3 mana drops;
Goblin Rabblemaster
Mantis Rider
Hordeling Outburst
Brimaz, King of Oreskos

Goblin Rabblemaster

Goblin Rabblemaster

Goblin Rabblemaster is the exception to the rule of moving away from ground creatures. The megamorph decks have shaved removal and added more conditional removal such as Dromoka’s Command. The upside of a Rabblemaster surviving, even if only for a full turn, is incredible. You can feel a noticeable boost in the deck’s functionality even after producing one token and losing your Rabble before your untap step. The token will aid in casting stoke, chip in for a few points of damage, or make a crucial chump block. Sequencing with Rabblemaster is incredibly important for these reasons. Know the format and what spells they could be representing. It could be right to save your two drop for turn 4 if it means you can hit a Fleecemane Lion with Lightning Strike to pave the way for a goblin token to connect. Sometimes it’s right to play rabblemaster on turn 5 and make a token and cast a discounted Stoke the Flames. Plays like this allow you to seize the initiative and the tempo of the game. Jeskai is a deck that performs extremely well when it can cast two spells in one turn. Often, the tempo advantage from playing a Rabble or Rider and a Stoke will be enough to pull you even from way behind and pull you ahead from relative parity. Remember that decks will often have to leave up mana that can only be spent casting a removal spell and if you elect to just play lands and represent your own removal then they will have wasted mana each turn. This is especially important when you both have cheap answers to slightly more expensive threats. Cards like Abzan Charm and Anticipate allow them to capitalize on your lack of action though, so remember it is not a hard rule to not jam your threats into open mana. Before anticipate was printed I often elected to cast my spells against Blue Black Control on their 5, 6, 7 mana turns as opposed to their 3, or 4 mana turns. This is best done when you have a low threat density as it will buy you time to fill your hand with threats and counterspells (after sideboard). If you have a perfect curve I would err on the side of just playing your spells. This makes the control player choose between casting a Dig/Ingenuity or removal and they will often cast the removal and give you additional draw steps for counters or better threats because control is incentivized to Dig into a relatively clear board as it allows them to take counterspells instead of just removal spells. This will also facilitate them leaving mana untapped in the future which will make their draw spells even better. Remember, you can always try to dictate the pace of the game.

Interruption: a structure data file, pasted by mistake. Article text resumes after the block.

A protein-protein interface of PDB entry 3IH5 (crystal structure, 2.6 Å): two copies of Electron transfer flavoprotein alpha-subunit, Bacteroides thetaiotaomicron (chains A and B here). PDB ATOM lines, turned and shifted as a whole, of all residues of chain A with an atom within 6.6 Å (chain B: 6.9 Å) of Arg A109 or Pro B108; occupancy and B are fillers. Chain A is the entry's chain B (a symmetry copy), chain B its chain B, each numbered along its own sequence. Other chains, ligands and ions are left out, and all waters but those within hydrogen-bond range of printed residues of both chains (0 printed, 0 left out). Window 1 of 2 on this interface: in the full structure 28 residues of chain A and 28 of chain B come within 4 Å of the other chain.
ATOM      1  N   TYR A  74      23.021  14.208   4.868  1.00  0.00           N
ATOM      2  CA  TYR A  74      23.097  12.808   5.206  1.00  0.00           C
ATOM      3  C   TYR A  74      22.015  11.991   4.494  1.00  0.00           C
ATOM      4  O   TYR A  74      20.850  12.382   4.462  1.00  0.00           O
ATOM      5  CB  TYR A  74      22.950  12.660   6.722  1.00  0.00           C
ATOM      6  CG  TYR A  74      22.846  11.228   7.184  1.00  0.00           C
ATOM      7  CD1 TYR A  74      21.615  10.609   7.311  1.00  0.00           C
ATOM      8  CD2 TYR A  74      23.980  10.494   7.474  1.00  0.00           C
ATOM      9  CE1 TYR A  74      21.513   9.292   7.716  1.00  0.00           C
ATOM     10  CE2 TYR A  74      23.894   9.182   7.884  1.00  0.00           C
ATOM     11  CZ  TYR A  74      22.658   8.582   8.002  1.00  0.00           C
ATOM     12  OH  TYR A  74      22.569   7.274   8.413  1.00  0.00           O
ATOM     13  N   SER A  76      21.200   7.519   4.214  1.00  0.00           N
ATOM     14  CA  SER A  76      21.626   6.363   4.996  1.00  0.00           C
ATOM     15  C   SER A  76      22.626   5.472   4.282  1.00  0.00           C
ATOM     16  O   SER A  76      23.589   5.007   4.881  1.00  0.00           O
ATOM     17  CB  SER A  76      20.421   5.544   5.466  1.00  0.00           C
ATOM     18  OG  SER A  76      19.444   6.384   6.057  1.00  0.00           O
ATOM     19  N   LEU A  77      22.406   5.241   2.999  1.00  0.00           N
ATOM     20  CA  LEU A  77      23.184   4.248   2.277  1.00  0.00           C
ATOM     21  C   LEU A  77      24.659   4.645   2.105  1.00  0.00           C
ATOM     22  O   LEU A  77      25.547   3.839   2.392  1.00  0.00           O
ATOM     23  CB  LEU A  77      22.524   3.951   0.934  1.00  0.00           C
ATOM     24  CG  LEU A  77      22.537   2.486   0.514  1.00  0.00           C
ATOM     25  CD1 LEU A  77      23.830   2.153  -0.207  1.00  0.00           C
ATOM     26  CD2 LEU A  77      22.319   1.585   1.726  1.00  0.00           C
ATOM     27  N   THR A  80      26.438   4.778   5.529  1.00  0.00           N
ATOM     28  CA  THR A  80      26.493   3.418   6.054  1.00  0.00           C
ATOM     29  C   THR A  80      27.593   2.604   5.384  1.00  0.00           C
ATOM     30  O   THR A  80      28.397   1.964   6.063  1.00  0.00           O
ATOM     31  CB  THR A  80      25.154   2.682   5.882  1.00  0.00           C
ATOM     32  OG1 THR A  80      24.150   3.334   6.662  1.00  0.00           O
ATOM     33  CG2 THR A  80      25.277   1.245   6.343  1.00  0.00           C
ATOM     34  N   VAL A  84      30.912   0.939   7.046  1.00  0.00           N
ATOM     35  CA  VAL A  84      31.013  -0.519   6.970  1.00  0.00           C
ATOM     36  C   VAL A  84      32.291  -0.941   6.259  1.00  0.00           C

Brimaz, King of Oreskos

Brimaz, King of Oreskos

Mantis Rider – I do not much to say besides it is the best card in the deck and playing less than 4 in this strategy is criminal. Great on offense and defense, against walkers, and synergistic with stoke. I don’t believe I have ever side boarded out a single copy.

Hordeling Outburst – A great threat against red aggro and decks that rely on 1 for 1 removal. This card is unfavorably positioned in a field of Raptors, Lions, and Den Protectors since it doesn’t attack or block well there. It is good against red and passable against control but I don’t believe now is the time for outburst in the main.

Brimaz, King of Oreskos – At best against red decks and control. This is also poorly positioned against Deathmist Raptor and unfortunately is also hit by Ultimate Price as well as Valorous Stance. Still a great sideboard option for mirror matches, red aggro, control, and even Abzan aggro. It gets better when your opponent has altered their deck and is unlikely to expect it.

That’s all for this time! Thanks for your patience through my long and wordy Jeskai lecture and be sure to check out part two for the more expensive threats and the spell counts. Hope everyone enjoyed it. I’ll have a decklist next time as well in part two!